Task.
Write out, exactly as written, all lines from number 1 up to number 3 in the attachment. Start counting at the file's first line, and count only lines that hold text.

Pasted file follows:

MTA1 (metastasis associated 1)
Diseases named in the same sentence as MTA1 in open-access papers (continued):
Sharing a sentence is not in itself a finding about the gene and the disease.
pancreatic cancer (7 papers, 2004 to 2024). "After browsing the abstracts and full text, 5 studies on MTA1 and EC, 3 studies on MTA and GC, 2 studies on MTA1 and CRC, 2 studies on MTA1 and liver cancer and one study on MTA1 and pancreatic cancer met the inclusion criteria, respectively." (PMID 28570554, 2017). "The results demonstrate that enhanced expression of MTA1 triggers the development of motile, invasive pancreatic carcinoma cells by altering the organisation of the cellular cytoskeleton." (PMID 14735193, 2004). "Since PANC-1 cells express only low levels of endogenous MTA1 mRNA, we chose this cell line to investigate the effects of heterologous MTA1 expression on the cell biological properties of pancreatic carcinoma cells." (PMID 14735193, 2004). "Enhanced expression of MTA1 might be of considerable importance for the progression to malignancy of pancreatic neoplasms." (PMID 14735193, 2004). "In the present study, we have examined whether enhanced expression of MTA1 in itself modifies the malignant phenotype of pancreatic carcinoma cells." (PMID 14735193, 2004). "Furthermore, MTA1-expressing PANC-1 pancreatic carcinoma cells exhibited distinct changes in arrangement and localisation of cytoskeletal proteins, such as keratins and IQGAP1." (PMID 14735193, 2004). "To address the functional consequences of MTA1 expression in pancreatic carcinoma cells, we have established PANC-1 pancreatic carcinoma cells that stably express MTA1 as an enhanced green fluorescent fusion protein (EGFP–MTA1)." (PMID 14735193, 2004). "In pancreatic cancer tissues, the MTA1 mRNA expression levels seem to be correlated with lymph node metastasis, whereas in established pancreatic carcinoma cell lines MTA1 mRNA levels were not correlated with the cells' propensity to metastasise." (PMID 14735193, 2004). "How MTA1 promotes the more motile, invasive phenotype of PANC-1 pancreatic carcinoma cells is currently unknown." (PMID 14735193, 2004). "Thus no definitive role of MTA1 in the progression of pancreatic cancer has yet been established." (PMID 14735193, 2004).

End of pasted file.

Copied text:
MTA1 (metastasis associated 1)
Diseases named in the same sentence as MTA1 in open-access papers (continued):
Sharing a sentence is not in itself a finding about the gene and the disease.